Turn that racket off!
Saturday 27 October, 1.30pm until 3.00pm, Seminar Space Battle for Music

Music is everywhere, but do we really listen? With high-tempo dance music in shops and computerised Mozart as we wait for a phonecall to be connected, it seems impossible to escape the relentless soundtrack to modern life. Indeed, with shopping centres piping classical music to scare off hoodies, and bored kids blasting tinny R&B from their phones on public transport, music often seems to be a weapon, used to mark out territory rather than played for the joy of it. Some argue that we are forgetting how to listen properly, and that ever-present jingles and mood music are contributing to ever-shrinking attention spans. Many champions of classical music even hate Classic FM, while MTV is accused of turning music into wallpaper.

Should we put a stop to muzak, and switch off that radio? Should we learn to relish silence, the better to appreciate real music? Or is this objection to ubiquitous music just a form of snobbery? Do people simply get used to unwanted noise, and listen attentively when there’s something worth listening to? Is it time to turn it off, or is it just a question of quality over quantity?

 Speakers

Professor Colin Lawson
director, Royal College of Music; period clarinettist; author, Mozart: Clarinet Concerto and Brahms: Clarinet Quintet
Professor Stuart Sim
professor of critical theory, University of Sunderland; author, Manifesto for Silence: Confronting the Politics and Culture of Noise
Bill Drummond
artist; founder, No Music Day, a five year plan to promote debate about our ever-shifting relationship with music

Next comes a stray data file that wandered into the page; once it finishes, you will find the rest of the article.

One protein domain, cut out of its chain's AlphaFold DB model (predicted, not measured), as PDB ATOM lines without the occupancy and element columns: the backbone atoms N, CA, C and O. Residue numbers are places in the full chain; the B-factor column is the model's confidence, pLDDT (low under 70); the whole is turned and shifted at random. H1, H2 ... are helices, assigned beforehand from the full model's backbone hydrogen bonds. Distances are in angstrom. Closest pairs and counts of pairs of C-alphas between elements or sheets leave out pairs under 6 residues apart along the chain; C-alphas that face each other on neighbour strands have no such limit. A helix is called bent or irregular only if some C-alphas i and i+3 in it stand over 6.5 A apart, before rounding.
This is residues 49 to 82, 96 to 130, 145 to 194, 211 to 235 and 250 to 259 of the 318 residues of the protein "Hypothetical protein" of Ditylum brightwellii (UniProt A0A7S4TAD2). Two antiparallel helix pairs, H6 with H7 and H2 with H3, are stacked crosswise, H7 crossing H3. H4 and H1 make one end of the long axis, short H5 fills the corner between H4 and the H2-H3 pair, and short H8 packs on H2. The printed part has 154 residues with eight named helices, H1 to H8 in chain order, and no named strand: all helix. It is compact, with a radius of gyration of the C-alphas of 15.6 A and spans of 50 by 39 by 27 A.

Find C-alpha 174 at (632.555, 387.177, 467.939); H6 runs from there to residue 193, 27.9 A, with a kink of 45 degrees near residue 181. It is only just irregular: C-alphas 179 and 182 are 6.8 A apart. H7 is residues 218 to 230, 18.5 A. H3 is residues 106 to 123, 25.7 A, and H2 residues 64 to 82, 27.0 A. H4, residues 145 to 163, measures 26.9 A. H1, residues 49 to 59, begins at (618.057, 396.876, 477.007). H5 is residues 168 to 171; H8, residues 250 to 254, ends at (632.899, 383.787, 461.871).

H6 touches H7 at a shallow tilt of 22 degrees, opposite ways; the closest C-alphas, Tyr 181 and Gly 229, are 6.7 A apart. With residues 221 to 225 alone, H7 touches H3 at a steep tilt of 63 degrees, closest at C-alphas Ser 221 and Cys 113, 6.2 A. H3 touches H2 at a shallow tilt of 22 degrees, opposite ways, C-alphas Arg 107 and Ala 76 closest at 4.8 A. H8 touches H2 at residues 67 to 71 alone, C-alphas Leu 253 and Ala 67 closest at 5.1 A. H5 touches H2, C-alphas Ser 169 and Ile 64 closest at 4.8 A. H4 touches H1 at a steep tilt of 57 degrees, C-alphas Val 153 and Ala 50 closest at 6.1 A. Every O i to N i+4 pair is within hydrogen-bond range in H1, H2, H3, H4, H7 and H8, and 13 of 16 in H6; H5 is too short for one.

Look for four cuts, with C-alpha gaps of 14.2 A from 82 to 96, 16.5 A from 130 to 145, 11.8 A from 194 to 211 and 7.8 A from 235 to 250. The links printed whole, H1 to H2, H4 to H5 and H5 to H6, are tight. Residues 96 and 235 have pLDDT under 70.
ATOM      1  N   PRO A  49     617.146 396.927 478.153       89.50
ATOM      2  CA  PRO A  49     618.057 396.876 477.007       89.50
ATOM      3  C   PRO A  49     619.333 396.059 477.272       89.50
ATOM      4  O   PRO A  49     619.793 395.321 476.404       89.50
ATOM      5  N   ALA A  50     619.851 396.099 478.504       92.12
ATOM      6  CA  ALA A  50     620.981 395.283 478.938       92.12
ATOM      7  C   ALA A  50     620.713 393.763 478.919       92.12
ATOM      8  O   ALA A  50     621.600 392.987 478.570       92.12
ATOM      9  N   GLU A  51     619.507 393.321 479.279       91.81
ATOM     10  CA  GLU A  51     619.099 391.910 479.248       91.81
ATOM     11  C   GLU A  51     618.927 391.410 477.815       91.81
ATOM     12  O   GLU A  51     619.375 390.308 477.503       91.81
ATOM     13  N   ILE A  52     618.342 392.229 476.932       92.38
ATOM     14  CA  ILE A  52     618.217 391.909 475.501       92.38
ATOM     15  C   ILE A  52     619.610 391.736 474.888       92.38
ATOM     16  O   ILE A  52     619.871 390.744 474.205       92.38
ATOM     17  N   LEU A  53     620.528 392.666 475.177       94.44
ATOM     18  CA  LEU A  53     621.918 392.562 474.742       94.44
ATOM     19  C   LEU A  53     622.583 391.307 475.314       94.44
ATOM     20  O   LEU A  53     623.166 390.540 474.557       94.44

Cecilia Wee
arts broadcaster, Resonance FM; writer on contemporary notated and experimental music
Dr Claudia Molitor
composer; director, Soundwaves Festival; participant in spnm's 2006/7 Adopt a Composer scheme
Chair:
Dolan Cummings
associate fellow, Academy of Ideas; author, That Existential Leap: a crime story (forthcoming from Zero Books)

 Produced by

Dolan Cummings associate fellow, Academy of Ideas; author, That Existential Leap: a crime story (forthcoming from Zero Books)
Cara Bleiman teacher, Arnhem Wharf Primary School

Sound, city and song (or, iPod, therefore iAm), Sarah Snider

 Recommended readings

Boy in a bubble
By constantly wiring ourselves up to our iPods, are we becoming oblivious to our surroundings?
Gabriel Sherman, Guardian, 23 September 2004

The soundtrack of your life
'"Our biggest competitor," a member of Muzak's marketing department told me, "is silence"'
David Owen, New Yorker, 10 April 2006

It’s music to their ears but a nuisance to us
News report on the aural scourge of public transport; tinny music played through a mobile phone
Auslan Cramb, Telegraph, 7 December 2006

Muzak, Background music, and anti-noise
A sound designed to be heard but not listened to is everywhere mediating our relationship with the world
Mike Brown, EST, Issue Four, Summer 1993

The Recording Angel: Music, Records and Culture from Aristotle to Zappa
A classic account of how the changing medium has fundamentally altered the experience of listening to music
Evan Eisenberg, Yale University Press, 2005

recommended by spiked

The Making of Mozart
Dolan Cummings, 1 February 2006

Session partners



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